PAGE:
Families Fuel Increase in D.C. Area Homelessness, Report Finds
Thursday, April 9, 2009
The number of homeless families in the Washington region increased 15 percent in the past year, as a sputtering economy and the continued high cost of housing forced more people out of their homes, according to a report released yesterday.
In its ninth annual count of the region's homeless population, the Metropolitan Washington Council of Governments found that 5,263 people in families, including children, were homeless on Jan. 30, up from 4,566 a year earlier. Officials said that the high cost of housing, increasing job losses and the worsening foreclosure crisis were pushing more people into shelters and transitional housing. The increase was the largest in several years, reversing a downward trend in the number of homeless family members the report had found in recent years.
"It's really a one-two punch," said David Robertson, executive director of the council, which released its preliminary report yesterday and will offer a final report next month. "This is still an expensive area to live, and I think the numbers reflect that. But the results are also the beginning wave of people losing their homes because of foreclosures, whether they are renters or owners."
The overall homeless population increased modestly, the report found, with the number of single homeless people decreasing. In all, 12,012 homeless people were counted, up 2.2 percent from last year. Arlington County's 24 percent increase, from 410 to 511, was the highest; Prince William recorded a 14.5 percent increase, from 550 to 630. Montgomery and Frederick counties and the District had smaller increases, while Alexandria and Prince George's, Fairfax and Loudoun counties reported decreases.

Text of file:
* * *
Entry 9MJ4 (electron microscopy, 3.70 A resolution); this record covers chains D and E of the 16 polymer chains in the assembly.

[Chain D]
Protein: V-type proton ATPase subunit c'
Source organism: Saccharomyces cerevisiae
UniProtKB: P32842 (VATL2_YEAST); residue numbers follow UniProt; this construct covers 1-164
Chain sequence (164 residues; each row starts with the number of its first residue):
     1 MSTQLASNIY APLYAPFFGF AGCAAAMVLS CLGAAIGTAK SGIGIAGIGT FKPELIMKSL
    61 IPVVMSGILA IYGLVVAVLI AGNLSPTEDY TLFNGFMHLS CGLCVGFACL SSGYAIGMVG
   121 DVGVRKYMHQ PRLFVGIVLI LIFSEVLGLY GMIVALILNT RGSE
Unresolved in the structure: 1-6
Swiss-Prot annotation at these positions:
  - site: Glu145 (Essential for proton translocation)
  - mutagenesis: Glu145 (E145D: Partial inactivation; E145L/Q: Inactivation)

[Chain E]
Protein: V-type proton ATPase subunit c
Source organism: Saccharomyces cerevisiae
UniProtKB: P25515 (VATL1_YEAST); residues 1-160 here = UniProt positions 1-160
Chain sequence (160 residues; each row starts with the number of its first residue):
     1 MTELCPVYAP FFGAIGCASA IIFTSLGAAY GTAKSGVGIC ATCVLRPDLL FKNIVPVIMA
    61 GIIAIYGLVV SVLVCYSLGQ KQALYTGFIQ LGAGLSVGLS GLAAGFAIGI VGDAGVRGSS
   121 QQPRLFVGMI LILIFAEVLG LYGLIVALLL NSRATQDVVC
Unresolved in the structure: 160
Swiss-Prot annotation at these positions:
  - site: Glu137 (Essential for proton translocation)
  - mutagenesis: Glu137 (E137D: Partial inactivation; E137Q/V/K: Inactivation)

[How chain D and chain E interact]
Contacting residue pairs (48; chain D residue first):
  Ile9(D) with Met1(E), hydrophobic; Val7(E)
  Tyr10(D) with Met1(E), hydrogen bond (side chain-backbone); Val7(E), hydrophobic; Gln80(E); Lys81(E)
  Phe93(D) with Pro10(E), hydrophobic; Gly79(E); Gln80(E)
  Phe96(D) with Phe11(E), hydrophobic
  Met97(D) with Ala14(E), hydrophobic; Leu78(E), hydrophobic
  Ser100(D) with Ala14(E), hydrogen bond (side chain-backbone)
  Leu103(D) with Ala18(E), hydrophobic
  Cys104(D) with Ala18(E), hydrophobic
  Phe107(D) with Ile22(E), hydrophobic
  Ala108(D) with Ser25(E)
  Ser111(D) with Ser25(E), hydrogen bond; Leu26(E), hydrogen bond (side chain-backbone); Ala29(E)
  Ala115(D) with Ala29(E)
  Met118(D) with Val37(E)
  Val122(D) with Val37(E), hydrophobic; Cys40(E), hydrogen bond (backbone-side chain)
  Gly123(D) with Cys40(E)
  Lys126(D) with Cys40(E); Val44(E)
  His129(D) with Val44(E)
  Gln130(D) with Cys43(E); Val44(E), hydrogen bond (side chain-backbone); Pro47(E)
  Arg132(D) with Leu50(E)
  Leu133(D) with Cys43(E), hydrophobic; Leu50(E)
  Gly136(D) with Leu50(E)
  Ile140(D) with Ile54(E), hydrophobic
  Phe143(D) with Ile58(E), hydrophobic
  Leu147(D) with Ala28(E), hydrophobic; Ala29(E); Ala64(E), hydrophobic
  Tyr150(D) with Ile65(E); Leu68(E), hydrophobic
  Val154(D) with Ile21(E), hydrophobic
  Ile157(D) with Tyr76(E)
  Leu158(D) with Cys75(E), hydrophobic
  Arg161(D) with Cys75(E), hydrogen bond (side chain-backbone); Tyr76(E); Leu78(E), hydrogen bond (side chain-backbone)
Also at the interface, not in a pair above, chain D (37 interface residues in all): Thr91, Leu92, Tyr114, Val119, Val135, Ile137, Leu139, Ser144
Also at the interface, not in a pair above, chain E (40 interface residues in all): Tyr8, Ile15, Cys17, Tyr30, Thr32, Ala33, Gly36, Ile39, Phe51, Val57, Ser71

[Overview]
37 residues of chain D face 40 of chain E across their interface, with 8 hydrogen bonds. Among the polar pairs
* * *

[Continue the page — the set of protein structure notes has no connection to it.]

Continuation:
The number of single people counted this year was 6,749, down from 7,186 last year.
The number of homeless families is rising nationwide. Advocates for the homeless in Los Angeles, for instance, recently counted twice as many families in shelters as last year.
The figures were gathered at tent villages, shelters, soup kitchens and transitional housing. Several advocates said the increases reported are consistent with what they see every day. But they added that the numbers tell only part of the story.
"It doesn't count the people who are turned away because we don't have space or just aren't present that day. There is still way more need," said Cheri Villa of SERVE, a homeless shelter and social services agency in Manassas.
D.C. officials said they have made strides in moving people off the streets, which the report does not measure. Laura Zeilinger of the D.C. Department of Human Services said the number of people on the streets dropped 15 percent in January from a year earlier. Many have moved into new transitional programs.
The number of homeless people downtown has grown more visible this month as spring has brought the closing of hypothermia centers where many homeless people found shelter during the winter.
Staff writer Petula Dvorak contributed to this report.